Savarkar The Misunderstood Revolutionary

This author had the occasion to go through a good deal of literature about Vinayak Damodar Savarkar, popularly known as Veer Savarkar. His story that this author learnt was one of extreme pain and hardships to endure and struggle for ideals which were very honest in approach and had mooted the idea of modernism in the Hindu beliefs system with an unapologetic string of Hindu patriotism.

Savarkar Sahab spent a great deal of his life under curbs imposed by the Raj, and since Indian freedom fighters were neither experienced in armed warfare against the Raj, nor were they looking out to pursue any such endeavour, Savarkar was the force behind all the men who took to arms to confront the British. Right from Khudiram Bose to Bhagat Singh and Subhash Chandra Bose, the single source of sacrifice and motivation was Savarkar.

Savarkar was a modernist, he was in the ages when Gandhi and Nehru had no ideological inclinations to hold onto, had built a complete framework for a world where Hindu Rashtra which meant more than the terms explored not just the realms known but also the realms unknown to the oldest surviving civilisation of the world.

Yet, when we learn how his book strong arms were subjected to harsh labour and extreme circumstances, we realise that everyone has their own struggles for their own ideals just like Savarkar had.

When Savarkar submitted his mercy petitions, he simply had one idea that was to be free to pursue his struggle for freedom of the motherland. He could not differentiate between the bullet and the pen at the right time and the lesson his struggle taught him was patience.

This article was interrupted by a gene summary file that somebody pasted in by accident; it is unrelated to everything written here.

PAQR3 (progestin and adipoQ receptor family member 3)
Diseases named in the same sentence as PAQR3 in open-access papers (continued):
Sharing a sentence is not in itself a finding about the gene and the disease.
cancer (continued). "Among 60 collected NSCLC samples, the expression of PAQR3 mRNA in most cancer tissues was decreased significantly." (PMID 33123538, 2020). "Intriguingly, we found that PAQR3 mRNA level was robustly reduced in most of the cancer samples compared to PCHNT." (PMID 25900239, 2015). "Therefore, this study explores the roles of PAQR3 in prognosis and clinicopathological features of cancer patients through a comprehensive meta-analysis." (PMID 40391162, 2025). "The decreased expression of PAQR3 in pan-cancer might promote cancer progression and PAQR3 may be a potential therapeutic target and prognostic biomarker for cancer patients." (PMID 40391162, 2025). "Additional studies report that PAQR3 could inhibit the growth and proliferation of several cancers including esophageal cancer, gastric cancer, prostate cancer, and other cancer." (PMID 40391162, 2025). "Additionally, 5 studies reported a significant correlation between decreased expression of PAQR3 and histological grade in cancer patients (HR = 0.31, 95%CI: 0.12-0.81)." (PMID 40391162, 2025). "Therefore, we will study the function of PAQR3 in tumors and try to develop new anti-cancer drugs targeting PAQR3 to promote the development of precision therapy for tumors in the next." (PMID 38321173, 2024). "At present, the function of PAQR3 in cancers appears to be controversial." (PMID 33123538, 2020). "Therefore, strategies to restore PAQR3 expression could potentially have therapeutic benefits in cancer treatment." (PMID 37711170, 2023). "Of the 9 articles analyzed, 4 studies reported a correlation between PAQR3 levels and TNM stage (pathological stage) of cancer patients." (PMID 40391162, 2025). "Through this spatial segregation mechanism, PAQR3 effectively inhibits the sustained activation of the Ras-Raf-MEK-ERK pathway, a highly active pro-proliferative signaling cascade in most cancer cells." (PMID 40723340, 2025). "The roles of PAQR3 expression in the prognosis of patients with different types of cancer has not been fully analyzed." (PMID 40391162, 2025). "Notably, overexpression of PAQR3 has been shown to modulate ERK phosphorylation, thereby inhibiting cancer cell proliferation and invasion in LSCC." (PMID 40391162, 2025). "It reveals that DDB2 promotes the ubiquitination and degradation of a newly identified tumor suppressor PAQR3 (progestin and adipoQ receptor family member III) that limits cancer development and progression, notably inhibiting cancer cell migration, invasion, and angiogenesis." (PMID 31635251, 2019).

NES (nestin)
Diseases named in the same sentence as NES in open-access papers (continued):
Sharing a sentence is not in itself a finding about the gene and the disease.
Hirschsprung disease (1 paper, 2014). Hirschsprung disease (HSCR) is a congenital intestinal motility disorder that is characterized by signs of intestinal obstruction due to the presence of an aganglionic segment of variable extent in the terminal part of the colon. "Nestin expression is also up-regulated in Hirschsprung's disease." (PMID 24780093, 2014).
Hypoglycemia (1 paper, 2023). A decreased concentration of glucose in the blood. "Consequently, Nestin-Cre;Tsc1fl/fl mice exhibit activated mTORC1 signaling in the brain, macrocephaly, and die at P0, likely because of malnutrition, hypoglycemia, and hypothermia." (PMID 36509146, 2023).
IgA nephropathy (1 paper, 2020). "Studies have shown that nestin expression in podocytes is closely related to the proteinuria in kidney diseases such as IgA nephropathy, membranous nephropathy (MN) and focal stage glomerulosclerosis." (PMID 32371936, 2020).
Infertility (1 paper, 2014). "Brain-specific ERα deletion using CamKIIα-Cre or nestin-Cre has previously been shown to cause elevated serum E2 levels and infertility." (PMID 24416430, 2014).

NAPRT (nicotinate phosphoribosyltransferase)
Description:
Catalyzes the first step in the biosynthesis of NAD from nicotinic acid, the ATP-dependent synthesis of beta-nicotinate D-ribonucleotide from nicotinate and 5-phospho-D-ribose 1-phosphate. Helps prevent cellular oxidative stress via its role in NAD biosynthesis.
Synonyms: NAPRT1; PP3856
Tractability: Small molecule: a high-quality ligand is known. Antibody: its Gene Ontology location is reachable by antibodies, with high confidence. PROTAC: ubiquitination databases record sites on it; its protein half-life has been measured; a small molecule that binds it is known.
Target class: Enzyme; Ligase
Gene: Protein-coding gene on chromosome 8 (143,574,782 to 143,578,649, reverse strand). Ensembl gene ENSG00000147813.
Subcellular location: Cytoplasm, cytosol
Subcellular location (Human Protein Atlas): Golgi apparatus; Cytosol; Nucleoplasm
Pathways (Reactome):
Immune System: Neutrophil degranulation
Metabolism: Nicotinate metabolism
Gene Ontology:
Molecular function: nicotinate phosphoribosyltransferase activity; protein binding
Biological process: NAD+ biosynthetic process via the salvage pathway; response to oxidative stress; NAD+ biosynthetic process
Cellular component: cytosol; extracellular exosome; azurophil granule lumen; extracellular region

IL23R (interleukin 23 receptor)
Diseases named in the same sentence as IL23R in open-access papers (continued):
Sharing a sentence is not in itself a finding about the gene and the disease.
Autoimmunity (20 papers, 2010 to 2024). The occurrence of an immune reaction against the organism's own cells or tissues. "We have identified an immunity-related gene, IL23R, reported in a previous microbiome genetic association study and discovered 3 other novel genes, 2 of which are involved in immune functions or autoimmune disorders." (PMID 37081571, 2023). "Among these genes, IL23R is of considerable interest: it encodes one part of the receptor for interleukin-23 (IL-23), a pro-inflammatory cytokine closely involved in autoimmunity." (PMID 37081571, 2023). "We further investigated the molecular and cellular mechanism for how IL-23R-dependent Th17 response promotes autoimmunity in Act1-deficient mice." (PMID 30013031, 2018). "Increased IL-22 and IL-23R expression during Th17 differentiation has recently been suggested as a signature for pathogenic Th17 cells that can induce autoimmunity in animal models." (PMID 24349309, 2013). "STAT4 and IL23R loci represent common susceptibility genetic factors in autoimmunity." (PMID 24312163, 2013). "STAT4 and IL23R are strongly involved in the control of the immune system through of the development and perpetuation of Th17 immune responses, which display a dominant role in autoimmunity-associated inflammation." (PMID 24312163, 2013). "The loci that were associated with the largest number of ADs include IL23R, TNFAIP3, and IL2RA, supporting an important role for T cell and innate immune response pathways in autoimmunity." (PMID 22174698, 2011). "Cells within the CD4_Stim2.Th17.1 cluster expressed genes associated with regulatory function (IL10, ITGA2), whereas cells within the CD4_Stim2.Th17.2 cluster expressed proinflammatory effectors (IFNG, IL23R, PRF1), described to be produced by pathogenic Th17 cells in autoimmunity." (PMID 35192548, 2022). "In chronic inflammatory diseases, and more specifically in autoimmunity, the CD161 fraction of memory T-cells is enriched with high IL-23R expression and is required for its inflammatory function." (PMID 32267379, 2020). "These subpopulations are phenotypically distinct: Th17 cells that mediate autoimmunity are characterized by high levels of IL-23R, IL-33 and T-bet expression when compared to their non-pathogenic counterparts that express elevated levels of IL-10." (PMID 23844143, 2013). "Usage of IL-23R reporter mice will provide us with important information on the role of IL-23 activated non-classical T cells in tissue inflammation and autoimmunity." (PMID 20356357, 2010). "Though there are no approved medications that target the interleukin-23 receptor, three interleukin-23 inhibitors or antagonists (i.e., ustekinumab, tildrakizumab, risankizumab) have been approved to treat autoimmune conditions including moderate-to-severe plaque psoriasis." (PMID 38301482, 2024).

He has many times written that he felt bad about the only fact that the sacrifices his immediate family members endured to see him as a practicing barrister and then pursue his endeavours for the motherland were trampled by his own mistakes and instead he spent a good deal of his life behind bars away from his loved ones and exploring his spirit.

In the modern day we need the attitude of Savarkar, but we need to be constitutionally attuned to pursue any kind of a revolution in any sphere of life. We can’t be the brown shirts of Mussolini in the information age.

We can neither be Gandhi, and not Savarkar, yet we can try to push for change through the ideals of Savarkar. He believed in the letter of the law, but he also believed a bullet adds more credibility to the pen.

It is the right kind of balance and the atmosphere where we pursuade the masses to array themselves in support of change that things take shape.

Savarkar was misunderstood for his support for Hindu Right, but he was an aggressive modernist Hindu who was an elderly brother figure to Hegdewar and had mooted for Hindu supremacy solely because he believed it was their land to protect and evolve. He further believed in giving rights to other religions in the land but by reminding them of their cultural affinity with the Hindu land which they should have respected.

Today, this land needs revolutionaries in all the fields of of our national life. Let us resolve to be able to build strong foundations of the Hindu Rashtra in the making and strike a balance between the pen and the gun.